If you’ve ever seen a job posting for truck driving positions, you may have wondered if it’s something you should consider or something that might be right for you. It tends to be an industry where there is always demand, and you can enjoy a certain level of freedom and flexibility.
The following are some things to consider about truck driving jobs.
Millennials and Truck Driving
There was a report from NBC news in 2018 highlighting the fact that more Millennials might want to consider a career in trucking. So why is that?
There were a few reasons cited in that particular article.
First, according to a report from the American Trucking Association in 2017, the industry will need to hire nearly 900,000 more drivers because of increasing demands. As of last year, in the truck driving industry, there were 185,000 jobs added within a four-month period alone.
As with some other industries and sectors, trucking needs people badly, and they may be willing to pay a premium for that talent.
Also, many of the existing drivers in the industry are getting older. The average age of commercial truck drivers is 55, and many older drivers are retiring which is why the industry is looking for Millennial talent to fill those emptying positions.
Not All Drivers Are Long-Haul and Cross-Country
When the trucking industry seeks to recruit and hire new talent, they face challenges because of perceptions people have.
Many people view a truck driving career as one in which they have to drive days across the country, and sleep in their truck or spend meals at truck stops. However, according to professionals in the industry, this isn’t what most drivers do.
In reality, only a relatively small percentage of drivers in the industry are tractor/trailer drivers. Many people work in delivery and will go out for the day and perhaps drive around five hours one-way and then return.
What’s the Income Like?
For most people who opt to become truck drivers, it’s because it’s a good way to make a relatively good income, with fairly minimal training required.
Starting out the income can be a little low. For example, a new driver in their first year might start at around $35,000 a year. However, there are generous sign-on bonuses at most companies that can be $5,000 or more. If you ultimately become an owner-operator, you can expect an average salary of around $141,000 a year.
For veterans, there’s also the opportunity to utilize components of the VA’s veteran apprenticeship program to cover the costs of CDL training.
If you do go into the trucking industry and make long-haul trips, you get the opportunity to see the country. Many truck drivers say they’ve had the opportunity to see some of the most beautiful places in the country because of their work.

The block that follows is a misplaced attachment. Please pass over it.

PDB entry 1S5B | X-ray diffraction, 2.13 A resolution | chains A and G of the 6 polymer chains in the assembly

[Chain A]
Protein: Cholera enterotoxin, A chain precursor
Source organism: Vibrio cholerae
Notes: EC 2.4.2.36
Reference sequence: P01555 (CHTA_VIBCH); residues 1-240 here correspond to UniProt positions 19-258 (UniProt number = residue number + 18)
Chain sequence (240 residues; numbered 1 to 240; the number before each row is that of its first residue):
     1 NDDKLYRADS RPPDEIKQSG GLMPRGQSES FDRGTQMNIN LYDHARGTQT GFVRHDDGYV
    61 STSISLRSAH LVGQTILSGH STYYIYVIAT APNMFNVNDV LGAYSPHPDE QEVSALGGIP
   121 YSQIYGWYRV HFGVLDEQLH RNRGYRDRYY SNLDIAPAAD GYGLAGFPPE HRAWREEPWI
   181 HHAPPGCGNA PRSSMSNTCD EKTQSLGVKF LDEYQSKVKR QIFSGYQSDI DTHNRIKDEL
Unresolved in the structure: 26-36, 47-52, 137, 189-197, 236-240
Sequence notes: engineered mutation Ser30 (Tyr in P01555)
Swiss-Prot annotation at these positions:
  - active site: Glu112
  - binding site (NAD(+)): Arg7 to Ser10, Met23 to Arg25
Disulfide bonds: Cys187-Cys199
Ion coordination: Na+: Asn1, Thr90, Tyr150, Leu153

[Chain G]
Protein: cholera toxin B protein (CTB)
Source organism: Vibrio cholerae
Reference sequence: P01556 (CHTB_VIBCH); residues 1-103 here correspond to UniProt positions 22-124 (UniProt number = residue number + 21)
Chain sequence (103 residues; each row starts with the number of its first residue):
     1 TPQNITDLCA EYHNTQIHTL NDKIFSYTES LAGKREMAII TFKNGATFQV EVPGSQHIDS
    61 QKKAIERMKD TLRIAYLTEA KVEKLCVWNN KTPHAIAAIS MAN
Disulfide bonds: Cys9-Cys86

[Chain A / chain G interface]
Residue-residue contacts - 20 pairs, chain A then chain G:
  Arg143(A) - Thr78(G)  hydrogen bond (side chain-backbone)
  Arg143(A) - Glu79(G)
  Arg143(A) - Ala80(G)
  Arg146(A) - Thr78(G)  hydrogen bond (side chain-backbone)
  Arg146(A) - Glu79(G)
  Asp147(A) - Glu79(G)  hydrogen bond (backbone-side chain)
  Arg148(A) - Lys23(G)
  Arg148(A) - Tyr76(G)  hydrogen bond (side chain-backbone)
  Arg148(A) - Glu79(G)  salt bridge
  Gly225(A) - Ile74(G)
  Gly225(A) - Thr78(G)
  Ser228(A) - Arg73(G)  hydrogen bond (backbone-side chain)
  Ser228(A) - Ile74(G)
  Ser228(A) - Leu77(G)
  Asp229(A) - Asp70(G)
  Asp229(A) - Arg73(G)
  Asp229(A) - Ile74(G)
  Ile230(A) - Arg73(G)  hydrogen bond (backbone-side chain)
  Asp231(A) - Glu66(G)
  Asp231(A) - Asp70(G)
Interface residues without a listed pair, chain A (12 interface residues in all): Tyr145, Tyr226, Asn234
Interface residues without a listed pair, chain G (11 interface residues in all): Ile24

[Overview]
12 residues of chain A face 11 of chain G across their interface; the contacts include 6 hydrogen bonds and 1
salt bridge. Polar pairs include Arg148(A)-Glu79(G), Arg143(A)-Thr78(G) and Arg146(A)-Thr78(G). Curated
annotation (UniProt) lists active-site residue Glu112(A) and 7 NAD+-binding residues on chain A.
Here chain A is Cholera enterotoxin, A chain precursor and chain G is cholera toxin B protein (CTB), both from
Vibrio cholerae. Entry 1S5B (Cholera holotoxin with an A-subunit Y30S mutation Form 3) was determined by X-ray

It’s not for everyone to travel this way, but for people who enjoy the idea of being a road warrior, it can be a good opportunity.
Some people love driving, and they thrive when they’re on the open road, so for these people, trucking driving can be a great match.
Are You Okay with Being Alone?
One of the biggest challenges new truck drivers have to overcome is being alone. It’s definitely a downside of the job if you don’t enjoy solitude, but maybe you do in which case, you should like that aspect of the job.
Finally, a lot of people who would consider a career as a truck driver worries about the licensing program to get the CDL license. CDL stands for commercial driver’s license. There are different types of CDL, and the one a driver needs depend on what kind of work they plan to do.
The Federal Highway Administration oversees the standards for testing and licensing of commercial drivers.
The Class A CDL license is for interstate tractor-trailer drivers and intrastate tractor-trailer drivers. The Class A license is what a person needs to be able to cross state lines. The Class B CDL license is for local delivery drivers, dump truck drivers, and bus drivers.
To get the licensing, there is a classroom component of training where students learn the technicalities of driving. This can include things like trip planning, and permit requirements. Then, once someone completes the classroom part of training, they learn hands-on instruction in driving school.
This is when drivers learn specific skills such as backing the truck up and change lanes. Once someone masters the hands-on learning skills, they can start training on real roads and highways.